Learning on the Rubble
The Zaytoun neighborhood of Gaza City was devastated by Israeli attacks in January 2009. Many international news programs covered the shocking story of the Al-Samouni family when 29 members of the extended family were killed in one day. Children who survived the attack were stuck inside for three days with the bodies of their parents and relatives and without food or water because Israeli Occupation Forces wouldn't allow the Red Cross to evacuate the dead and injured.
When Dr. Mona El-Farra, MECA's Director of Gaza Projects, went back to visit what is left of the Al-Samouni family in July 2010, she found that their neighborhood, like most of Gaza, is still marked by piles of rubble from the Israeli attacks a year and a half earlier. Poverty and the Israeli blockade of building materials has prevented reconstruction. Many children had fallen behind in school due to physical injuries and psychological trauma.
Dr. El-Farra discussed what was needed with parents and children in the community, and immediately came to MECA and our partner in Gaza, Afaq Jadeeda Association, with the idea of a summer school for the children in this neighborhood. MECA provided financial support and Afaq Jaddeeda developed and ran the program.
In late July and early August, 120 children age 5-12 attended this ad-hoc summer school named “Learning on the Rubble.” Large tents were erected and six teachers with Arabic, English and Math credentials set up classrooms. But no child likes to go to school in the summer and tutoring alone wouldn't address the underlying problems, so the project staff created a fun and supportive environment. Local volunteers, along with a volunteer child therapist from the US, led play therapy activities. The volunteers had been trained through Afaq Jadeeda’s “Let the Children Play and Heal,” an ongoing psychosocial support project that MECA supports.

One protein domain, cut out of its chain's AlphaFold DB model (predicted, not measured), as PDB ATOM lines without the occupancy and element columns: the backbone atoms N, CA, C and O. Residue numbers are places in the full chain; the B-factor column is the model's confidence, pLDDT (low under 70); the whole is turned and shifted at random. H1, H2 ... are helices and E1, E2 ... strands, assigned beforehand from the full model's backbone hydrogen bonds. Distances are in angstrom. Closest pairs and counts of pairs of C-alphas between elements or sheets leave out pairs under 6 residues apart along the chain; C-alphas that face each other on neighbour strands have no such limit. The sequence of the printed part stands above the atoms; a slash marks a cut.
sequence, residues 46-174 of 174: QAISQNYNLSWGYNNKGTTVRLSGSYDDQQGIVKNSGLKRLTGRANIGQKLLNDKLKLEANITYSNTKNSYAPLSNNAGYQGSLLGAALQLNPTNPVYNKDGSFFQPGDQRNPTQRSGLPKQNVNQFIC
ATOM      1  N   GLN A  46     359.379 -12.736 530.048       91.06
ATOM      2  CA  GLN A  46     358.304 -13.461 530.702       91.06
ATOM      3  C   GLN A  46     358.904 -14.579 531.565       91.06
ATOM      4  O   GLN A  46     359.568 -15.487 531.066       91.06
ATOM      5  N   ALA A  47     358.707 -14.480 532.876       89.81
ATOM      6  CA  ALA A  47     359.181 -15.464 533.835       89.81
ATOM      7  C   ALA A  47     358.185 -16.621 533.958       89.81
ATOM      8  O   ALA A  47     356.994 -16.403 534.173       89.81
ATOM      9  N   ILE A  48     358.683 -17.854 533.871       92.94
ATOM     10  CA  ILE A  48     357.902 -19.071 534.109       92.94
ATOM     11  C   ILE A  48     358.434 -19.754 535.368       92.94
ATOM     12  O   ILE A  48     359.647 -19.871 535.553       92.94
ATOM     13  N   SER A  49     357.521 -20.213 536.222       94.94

The children sang, drew, painted, played games and even left their neighborhood behind for two fieldtrips to a water park and to the Mediterranean Sea. At the end of the project, the staff organized a closing party and gave out gifts to thank the children for participating.
Wendy Foster, a volunteer child therapist from the US, reporting about her experience working at “Learning on the Rubble," stated:
More than half of the population of Gaza is under 18, and none of them were far from the shelling in the war 18 months ago. So, there is a lot of room for a child therapist to work. I work three days a week at one program and two at another, mostly doing psychoeducational (or just regular) games and activities. The language barrier is difficult, but the kids love to show how much English they know already, and are tickled when I try to speak Arabic.
One program has been titled “Learning on the Rubble.” All of the children in the programs had their homes destroyed or worse. Many of them lost parents and siblings. One little guy I met today has been disfigured on one side of his face. His teacher said that he has trouble remembering and learning. It is likely a combination of head injury and his entire family being killed around him.
At home, when working with traumatized children, I usually at least have the benefit of the traumatic situation having ended. Not so for these guys. There is still shelling from time to time. I was playing a sort of Pictionary today with some boys and ended up drawing a airplane, explaining that my father flew them, but making it clear that it was not a military plane. It did not matter. One boy took the marker, drew an arrow down and then a house below it. He then added helicopter blades on top of it. They know all too well.